Kanpur is the city of pan masala. Every other moment you see someone tearing open a pouch of pan masala and emptying the contents into his mouth — just like the autorickshaw driver did when I approached him after a longish walk out of the airport, after having personally extricated my bag from the belly of the aircraft. My father, when he heard I was flying down, had asked me, "Should I send the car? I am not sure if you will find transport from the airport." Not wanting to bother him, I had replied, "Don't worry. I am sure there will be taxis." He was so right: no conveyor belt, no taxis. I did, however, spot a couple of Mercedes, three SUVs, and several cars fitted with the red light on their roofs — all waiting for passengers who had just travelled with me. Kanpur treats the moneyed and the powerful quite well. The lesser mortals have to fend for themselves — including finding a transport even at the airport.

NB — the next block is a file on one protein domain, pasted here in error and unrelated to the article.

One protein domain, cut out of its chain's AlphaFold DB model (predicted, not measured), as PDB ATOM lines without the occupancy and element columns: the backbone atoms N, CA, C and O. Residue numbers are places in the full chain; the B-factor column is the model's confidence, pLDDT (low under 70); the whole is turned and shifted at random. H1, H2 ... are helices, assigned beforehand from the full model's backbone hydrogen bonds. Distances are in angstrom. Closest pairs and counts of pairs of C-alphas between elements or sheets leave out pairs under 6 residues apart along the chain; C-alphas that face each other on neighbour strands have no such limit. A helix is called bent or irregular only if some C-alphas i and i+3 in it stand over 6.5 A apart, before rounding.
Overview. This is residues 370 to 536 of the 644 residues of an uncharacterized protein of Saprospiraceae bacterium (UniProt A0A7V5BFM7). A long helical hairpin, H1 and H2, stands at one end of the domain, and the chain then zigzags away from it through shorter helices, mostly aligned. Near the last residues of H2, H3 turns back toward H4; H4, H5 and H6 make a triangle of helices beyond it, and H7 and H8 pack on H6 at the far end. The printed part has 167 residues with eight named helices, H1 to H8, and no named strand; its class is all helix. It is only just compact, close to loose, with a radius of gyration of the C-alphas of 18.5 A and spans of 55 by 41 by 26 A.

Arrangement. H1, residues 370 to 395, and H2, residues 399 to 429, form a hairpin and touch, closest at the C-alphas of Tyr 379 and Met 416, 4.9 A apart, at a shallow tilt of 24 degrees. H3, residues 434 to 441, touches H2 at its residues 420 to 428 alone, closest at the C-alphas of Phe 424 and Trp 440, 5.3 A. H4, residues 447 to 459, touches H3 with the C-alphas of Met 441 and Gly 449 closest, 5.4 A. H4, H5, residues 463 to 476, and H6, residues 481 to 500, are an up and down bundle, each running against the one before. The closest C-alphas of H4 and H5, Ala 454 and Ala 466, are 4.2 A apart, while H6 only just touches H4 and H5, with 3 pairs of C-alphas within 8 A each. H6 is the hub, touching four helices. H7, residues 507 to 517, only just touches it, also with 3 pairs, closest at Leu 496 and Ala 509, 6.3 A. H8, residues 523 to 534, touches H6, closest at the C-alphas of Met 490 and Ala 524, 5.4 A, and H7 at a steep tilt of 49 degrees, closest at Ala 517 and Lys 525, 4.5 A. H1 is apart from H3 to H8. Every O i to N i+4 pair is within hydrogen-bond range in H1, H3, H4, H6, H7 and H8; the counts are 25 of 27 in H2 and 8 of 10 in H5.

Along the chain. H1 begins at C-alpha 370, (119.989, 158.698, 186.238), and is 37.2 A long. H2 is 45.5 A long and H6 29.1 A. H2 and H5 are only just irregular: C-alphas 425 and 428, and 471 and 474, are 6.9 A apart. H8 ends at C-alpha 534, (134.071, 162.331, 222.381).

Once upon a time there were mills, now there are malls. The malls stand like mirages on the mess that Kanpur is today. Roads are stripped of asphalt, power-supply is erratic, almost all the industries that the city took pride in have shut down, crime rate is high, traffic is chaotic, pollution at its peak. But people no longer complain. They have long grown inured to hardships. And this is Kanpur, the largest city of Uttar Pradesh, the state that has given seven Prime Ministers to India.